by Bob Jardes
The why or how the Marine Corps obtained the B-25 for service in World War II is a brief and deep mystery that may never be solved. But four Marine squadrons, equipped with PBJ-1D's did see action ranging from the Solomon Islands to Iwo Jima (1943-1945). The squadrons were VMB-412, VMB-413, VMB-611 and VMB-612. The original training squadron was OTS-8 at MCAS Cherry Point, NC.
The C and D models were first employed in
combat, and near the war's end, some J and K models made a brief
appearance. At the end of hostilities, the engines of all
planes were pulled and shipped to Ewa. The wings were chopped off
and the air frames relegated to the junk pile. It
was a short-lived span in Marine aviation but, none-the-less, a colorful
The early C and D models handled much like ice wagons, with the gliding characteristics of a free-falling safe. You had to "horse" it around the sky. The H model caught the public's fancy with the 75 millimeter cannon in the nose. However, it proved somewhat less than a spectacular success. The cannon made a one-man airplane of her, which was a mistake. One man can fly it, true, but it takes four hands to get her up and down. The J and K models were a delight. Easy on the controls and responsive to the slightest pressure, they performed more like fighters of the period. Wingovers in the PBJ were great sport. And I'm sure she's been looped by the more courageous.
We split-s'ed her one day from 11,000 feet. Our bomb-slight [sic] mechanic, Corporal Santoro, had taken us on a long and boring ride to check out a seldom-used bombsight. When he finished his tinkering, we gave him a quick and thrilling trip down. From the moment we landed, I never saw him again.
In VMB-611, we festooned the old barracuda with every device known to ordnance and a few of our own design. We had eight 5-inch rockets, thirteen .50 caliber machine guns (nine firing forward), and a bomb load that ranged from fourteen 250-pound bombs to three 1,000 pounders. Someone once noted that we had the fire power of a Navy cruiser broadside. Perhaps. All I know is that the old PBJ-1 could haul it all out of a 4,000 dirt strip with 60-foot palm trees at the end with no sweat.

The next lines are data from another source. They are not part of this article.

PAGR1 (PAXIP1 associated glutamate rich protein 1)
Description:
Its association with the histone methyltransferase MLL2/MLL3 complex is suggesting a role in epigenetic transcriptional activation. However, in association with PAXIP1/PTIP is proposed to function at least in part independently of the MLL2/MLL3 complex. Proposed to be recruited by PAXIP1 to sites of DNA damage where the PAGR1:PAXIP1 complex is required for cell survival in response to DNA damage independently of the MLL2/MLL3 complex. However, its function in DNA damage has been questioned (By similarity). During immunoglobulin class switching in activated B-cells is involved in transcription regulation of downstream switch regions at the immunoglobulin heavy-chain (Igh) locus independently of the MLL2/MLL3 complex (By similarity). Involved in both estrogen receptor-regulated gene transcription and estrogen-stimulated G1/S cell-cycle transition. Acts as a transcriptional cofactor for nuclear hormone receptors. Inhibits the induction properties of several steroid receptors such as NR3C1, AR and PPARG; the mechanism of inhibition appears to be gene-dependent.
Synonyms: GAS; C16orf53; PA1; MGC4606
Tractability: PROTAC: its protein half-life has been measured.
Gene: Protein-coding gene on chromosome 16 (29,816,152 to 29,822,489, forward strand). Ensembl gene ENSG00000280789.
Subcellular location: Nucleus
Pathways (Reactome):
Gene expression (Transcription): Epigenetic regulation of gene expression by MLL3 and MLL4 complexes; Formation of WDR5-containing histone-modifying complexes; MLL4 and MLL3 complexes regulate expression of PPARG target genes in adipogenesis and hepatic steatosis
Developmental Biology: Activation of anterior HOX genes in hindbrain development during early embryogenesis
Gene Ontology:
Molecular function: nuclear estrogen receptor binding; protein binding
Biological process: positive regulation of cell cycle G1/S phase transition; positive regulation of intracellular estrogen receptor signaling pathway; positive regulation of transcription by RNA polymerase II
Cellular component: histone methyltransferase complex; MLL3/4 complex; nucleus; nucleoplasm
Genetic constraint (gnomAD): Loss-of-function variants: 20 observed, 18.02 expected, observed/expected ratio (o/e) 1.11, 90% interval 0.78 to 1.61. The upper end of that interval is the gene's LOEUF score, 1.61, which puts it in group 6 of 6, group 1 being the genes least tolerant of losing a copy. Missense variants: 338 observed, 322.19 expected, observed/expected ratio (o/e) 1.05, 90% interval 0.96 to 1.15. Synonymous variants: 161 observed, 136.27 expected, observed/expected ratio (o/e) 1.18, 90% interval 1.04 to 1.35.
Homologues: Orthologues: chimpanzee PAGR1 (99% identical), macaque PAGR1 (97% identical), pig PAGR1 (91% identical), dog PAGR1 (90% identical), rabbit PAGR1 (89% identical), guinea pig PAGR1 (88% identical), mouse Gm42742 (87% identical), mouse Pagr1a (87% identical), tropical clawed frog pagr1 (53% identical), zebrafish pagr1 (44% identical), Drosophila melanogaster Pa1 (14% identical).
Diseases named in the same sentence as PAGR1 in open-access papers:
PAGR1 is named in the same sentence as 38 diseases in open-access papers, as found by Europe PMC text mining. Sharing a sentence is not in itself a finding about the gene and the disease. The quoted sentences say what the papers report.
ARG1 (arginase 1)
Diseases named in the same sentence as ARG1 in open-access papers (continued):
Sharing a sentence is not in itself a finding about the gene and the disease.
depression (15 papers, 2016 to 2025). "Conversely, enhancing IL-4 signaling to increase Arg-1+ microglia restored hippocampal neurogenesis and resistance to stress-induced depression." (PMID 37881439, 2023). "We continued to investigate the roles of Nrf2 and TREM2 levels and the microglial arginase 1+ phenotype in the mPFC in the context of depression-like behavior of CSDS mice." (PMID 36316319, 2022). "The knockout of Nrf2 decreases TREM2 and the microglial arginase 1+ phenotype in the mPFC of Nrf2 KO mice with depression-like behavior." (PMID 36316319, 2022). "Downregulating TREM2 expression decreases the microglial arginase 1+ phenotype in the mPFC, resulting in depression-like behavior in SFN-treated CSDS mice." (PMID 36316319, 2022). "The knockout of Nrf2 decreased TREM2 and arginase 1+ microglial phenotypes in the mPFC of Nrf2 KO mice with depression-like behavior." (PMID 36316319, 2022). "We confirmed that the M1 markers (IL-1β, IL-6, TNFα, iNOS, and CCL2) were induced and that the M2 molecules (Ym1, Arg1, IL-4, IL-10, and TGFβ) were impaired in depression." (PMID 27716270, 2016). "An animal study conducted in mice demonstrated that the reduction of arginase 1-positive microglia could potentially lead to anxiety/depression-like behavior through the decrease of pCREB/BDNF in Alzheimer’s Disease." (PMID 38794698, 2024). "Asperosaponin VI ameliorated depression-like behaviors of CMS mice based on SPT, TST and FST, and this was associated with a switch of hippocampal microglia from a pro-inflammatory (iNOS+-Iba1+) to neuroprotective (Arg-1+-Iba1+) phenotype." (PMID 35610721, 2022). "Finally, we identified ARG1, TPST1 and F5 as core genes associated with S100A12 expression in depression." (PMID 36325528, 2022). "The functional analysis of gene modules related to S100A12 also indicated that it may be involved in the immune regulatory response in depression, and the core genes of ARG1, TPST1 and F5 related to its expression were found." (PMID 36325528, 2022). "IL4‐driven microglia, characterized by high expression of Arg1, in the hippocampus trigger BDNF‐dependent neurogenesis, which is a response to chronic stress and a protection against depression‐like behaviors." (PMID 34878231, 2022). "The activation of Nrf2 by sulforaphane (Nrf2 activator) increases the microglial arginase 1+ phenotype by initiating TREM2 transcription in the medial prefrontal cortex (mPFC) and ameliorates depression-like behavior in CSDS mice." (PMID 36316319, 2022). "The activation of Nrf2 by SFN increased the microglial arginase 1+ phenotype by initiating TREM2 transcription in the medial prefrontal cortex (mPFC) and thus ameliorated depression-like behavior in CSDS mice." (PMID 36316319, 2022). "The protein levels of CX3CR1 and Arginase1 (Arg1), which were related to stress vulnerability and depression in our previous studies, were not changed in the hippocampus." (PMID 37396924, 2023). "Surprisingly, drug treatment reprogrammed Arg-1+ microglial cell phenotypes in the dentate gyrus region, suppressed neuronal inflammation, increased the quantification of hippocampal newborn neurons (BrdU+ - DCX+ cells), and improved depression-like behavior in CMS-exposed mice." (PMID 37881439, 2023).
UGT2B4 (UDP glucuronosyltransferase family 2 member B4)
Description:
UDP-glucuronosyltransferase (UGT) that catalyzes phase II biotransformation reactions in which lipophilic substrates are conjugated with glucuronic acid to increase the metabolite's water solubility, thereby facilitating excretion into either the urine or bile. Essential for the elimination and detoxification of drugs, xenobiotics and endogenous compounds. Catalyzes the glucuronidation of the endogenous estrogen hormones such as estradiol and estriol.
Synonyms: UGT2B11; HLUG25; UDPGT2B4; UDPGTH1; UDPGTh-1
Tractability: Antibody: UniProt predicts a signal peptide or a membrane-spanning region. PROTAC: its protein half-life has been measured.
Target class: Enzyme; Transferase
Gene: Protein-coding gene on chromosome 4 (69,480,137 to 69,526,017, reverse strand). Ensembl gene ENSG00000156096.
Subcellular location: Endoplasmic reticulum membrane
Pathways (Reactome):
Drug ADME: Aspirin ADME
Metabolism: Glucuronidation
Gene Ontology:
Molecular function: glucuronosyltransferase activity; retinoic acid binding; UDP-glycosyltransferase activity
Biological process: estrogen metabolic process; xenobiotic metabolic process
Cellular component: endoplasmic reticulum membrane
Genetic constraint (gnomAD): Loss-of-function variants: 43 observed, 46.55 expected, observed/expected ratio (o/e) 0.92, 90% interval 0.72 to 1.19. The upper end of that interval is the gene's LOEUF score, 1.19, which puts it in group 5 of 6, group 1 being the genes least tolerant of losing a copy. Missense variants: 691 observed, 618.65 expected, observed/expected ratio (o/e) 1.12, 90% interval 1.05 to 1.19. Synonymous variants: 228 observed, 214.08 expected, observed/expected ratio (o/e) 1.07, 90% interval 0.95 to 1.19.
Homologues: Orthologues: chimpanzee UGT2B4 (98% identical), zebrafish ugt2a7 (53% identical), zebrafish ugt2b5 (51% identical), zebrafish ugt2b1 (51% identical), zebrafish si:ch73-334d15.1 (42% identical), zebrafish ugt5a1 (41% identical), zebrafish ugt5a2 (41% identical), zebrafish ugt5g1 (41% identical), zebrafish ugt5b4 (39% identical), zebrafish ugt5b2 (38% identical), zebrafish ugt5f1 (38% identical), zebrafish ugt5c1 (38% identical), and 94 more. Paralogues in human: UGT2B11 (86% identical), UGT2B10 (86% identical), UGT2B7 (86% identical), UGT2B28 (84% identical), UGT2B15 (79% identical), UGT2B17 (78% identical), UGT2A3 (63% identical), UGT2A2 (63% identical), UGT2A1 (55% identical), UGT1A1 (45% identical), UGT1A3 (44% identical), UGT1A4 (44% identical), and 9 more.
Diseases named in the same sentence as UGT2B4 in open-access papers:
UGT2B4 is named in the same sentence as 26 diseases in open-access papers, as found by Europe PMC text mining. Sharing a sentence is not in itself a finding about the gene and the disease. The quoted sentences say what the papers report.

She would also fly with her tail half shot off. Dave "The Ghost" Chelgren of Phoenix, Arizona is living testimony to that. His laconic radio transmission rings down through the years. "Slow this (formation) down please. She begins to come apart over 135 knots."
Further proof of the PBJ-1's ruggedness came
when I hit a tree in a strafing run over the Kibawe Trail in South Central
Mindanao - a few miles and a million years from where they discovered the
Tasady Stone Age tribe. Too intent on the target, I failed to
notice a lone, dead tree. We smacked it hard, about two-thirds of
the way up. Five feet lower, and seven mortgages back home would
have been immediately paid off. The badly dented cowling was mute
evidence the old girl had taken a real shot. We immediately turned
for home - 250 miles away. Old Mike Baker 15 purred all the way,
never missed a beat. They
found pieces of the tree in the aft section of the nacelle. She was
down for two weeks, but not before she delivered her crew in one piece.
Missions to Malabang
The ability of the PBJ to get in and out of hairy places is best exemplified in 611's "Missions to Malabang." Philippine guerillas, under command of a questionable U.S. Army major, had secured the perimeter of a large clearing between the sea and the town of Malabang in South Central Mindanao. The guerillas and their flying major requested close air support. We came in from the sea, clearing the beach and landing toward the hills. Who or what was in the hills was not known, but we accepted the report that the guerillas held the position.
The debriefing tent was a shallow depression in the ground. Our mission was to knock out two machine gun positions which were holding up the guerilla advance. The positions were alongside a road, "right over there." (As I recall, the distance was little more than a 5-iron shot away!). Despite a scare that the Japanese had broken through, we pinpointed the location and rushed to the planes. The renowned "small field procedure" of the PBJ came to the fore and we jumped out of there with room to spare. A well-directed run along the road, (dropped eight bombs in a train) disposed of the machine gun nests. A brief strafing and the mission was over.
Other pilots from 611 had similar
"missions to Malabang." Two weeks later the U.S. Army
communiqué announced the capture of the town. The PBJ's had done
their work well.
Lacking in Glamour
The PBJ obviously lacked the glamour of
the Corsair, and some of the more exotic breeds such as the "Black
Widow," the "Jug," and the "Hellcat."
Perhaps that's why aviation chroniclers have shunned her. But
her story must be told. Since
pilots tend to categorize their birds as women, using such terminology as
"sweet," "sleek," "unforgiving," etc., I can
only characterize her as a "mother-in-law." Dumpy,
dependable, and loud.
This first hand account of the Marine PBJ-1 (B-25) is from a newspaper clipping found in the back of the book, The Bombers of Magszam : A History of Marine Bombing Squadron 611, Raymond S. B. Perry [Published by author, 1987].
Former VMB-611 squadron members recall 1st Lt
Bob Jardes as the author of the article taken from a 48 page booklet, The
Black Seahorse, that Jardes prepared for the 1981 squadron
reunion. Publication data is unknown.